Fix-It Friday: So You’ve Run Out of Yarn…

While working through my latest knitting project, a sweater, I saw that my sneaky little yarn tail was creeping toward my project, and my ball of yarn was getting closer and closer to ending. So what now? There are several easy ways to attach new yarn to your project, like the Russian join or the spit splice. But, my favorite way is to use a simple half-square knot.  Here’s how to join yarn:

The first step is to stop knitting, leaving yourself a three-inch tail of yarn.  Then, find the working end of your next ball of yarn, and grab it so that you have a second three-inch tail.  With the new ball of yarn, tie a half-square knot around the old tail (preserving both three-inch tails), slide the knot up to your project, and tighten it.  Keep the old and new tails out of the way while you knit the rest of the project.  Once you’re finished knitting, weave both tails in, and voilà!

how to join yarn and fix a knitting project


If you’ve enjoyed this tip, you might also be interested in Ragga Eiríksdóttir’s instructions on how to join yarn ends.




Sheila Zachariae

Perfect picture illustrations! Thanks Stefanie.


Kathy Brockman

Great photos! One question…do you untie the knot before weaving in the tails or do you leave the knot in and weave in the remaining tail yarn?


Hi Klsabin, Thanks for your suggestion and link! Like Stefanie mentioned, there are may ways to add on another ball of yarn. We hope everyone finds one that’s best for them and the project. Happy knitting!

Elizabeth Nelson

I’ve been “cheating” with a knot and just working to make sure its on the wrong side….But this is inspired!!! So simple, so elegant!
Thank you

Cheryl Crawford

Thank you so much for showing this. I have used several other patterns for this but have not liked them. Thank you for the pictures also. I do better with pictures.


Instead of a square knot try a slip knot and then tighten which should kind of pop when locked in, it’s called a Weaver’s Knot and used in bookbinding (and weaving).

Bonnie Baker

I was just knitting a new project and suddenly the yarn broke – in the middle of a row. I’m so grateful that I had Stefanie’s idea to go back to. I’ve never joined a new ball of yarn this way but it worked out fine. The knot doesn’t even show and I’m thrilled.
Thanks Stefanie and all of you at Craftsy!


I’ll add to the never tie a knot chorus. That’s the absolute last thing I’d ever do with my work. I’m shocked to see someone as experienced as Stefanie suggest such blasphemy.


I do a few different things, depending on the circumstances. If the fabric is dense and the yarn is the right squishiness, I usually just knit three or four stitches with old and new yarns held together, then drop the old yarn tail and continue with only the new yarn.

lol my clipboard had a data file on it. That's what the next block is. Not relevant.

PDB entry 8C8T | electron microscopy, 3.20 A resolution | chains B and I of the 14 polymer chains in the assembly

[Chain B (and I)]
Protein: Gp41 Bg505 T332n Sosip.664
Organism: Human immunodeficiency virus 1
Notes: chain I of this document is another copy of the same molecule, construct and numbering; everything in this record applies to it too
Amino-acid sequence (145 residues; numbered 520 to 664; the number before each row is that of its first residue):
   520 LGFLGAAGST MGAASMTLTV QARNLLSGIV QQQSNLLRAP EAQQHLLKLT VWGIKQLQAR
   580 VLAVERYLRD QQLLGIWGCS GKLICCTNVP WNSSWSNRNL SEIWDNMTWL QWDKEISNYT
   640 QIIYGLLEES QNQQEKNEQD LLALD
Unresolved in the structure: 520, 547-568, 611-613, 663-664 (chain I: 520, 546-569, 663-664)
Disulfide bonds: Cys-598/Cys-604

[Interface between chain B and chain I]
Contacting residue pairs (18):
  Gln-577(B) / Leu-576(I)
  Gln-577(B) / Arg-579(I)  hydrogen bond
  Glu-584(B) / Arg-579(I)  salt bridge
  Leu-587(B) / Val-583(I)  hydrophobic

The other thing I do is to tie an overhand knot with the new and old tails really snugly next to the fabric, then undo the knot when I go to weave in the ends.

Ginger Kay

I’m a big fan of the spit splice, but I’ve been known to tie a knot in acrylic.


If it’s 100% wool yarn (not superwash) you can always spit splice the ends together!


depends on what type of yarn I’m using. 100% wool I would felt the 2 ends together, others I might twist the 2 ends together


if it’s wool, i spit splice and knit while damp to be less obvious; if it’s not wool, i will knit old and new together for five stitches, leaving a five inch tail on either side to be woven in later.

Liz. A

I was always told never EVER to tie a knot and not to trust knots in the skein. It’s nice to know there are other schools of thought. :)

Karen T

I’ve always just dropped the old yarn, started knitting with the new, and woven in both ends when I’m done. But I like this half-knot idea a lot and have already employed it once since this post went up.


I never tie knots! I have always woven in the new yarn for 5 or 6 stitches, switch to it an then woven the old piece for 5 or 6 stitches. (Similar to how you would twist colour work on back.
If the wrong side might show and the work is fine (like shawls or lace) I use a Russian join. It’s barely noticeable. I’m pretty sure you can google it.


I used to NEVER tie a knot, just start with the new. But now I use the half square knot because it helps to keep the tension even. If at the end the knot is a problem, it can be undone.


I consider a knot to be a temporary thing, myself; to be later woven in and especially good for worsted spun and heavy weight yarns. If I am working with a woolen spun yarn, lace and fingering weight, a russian join is best. (Of course, these are only my opinions!)


How do you suggest to join cotton yarn or what to do with the ends? It seems to show and be extra bulk for me when I weave it.


Hi Flyssie,

I think that knitters all prefer different methods of joins. For myself, when using plant based or synthetic fibers, I opt not to join the yarn with splices or knots. I was always told there are no knots in knitting! I usually start knitting with the new strand of yarn as if I was starting a new color. This means that I will have two tails to weave in at the end which remain hidden on the inside. What do other yarn enthusiasts think? What are your favorite methods to join cotton yarn?


You’ve got to be kidding!!! I have been knitting for over 50 years and one of the few hard-and-fast rules has always been NO KNOTS IN KNITTING!

Barbie Ayler Goodman

Well, you put a knot in the last string when your finished with the project right? Lots of people here are saying NO KNOTS in Knitting, but that’s a knot isn’t it? lol


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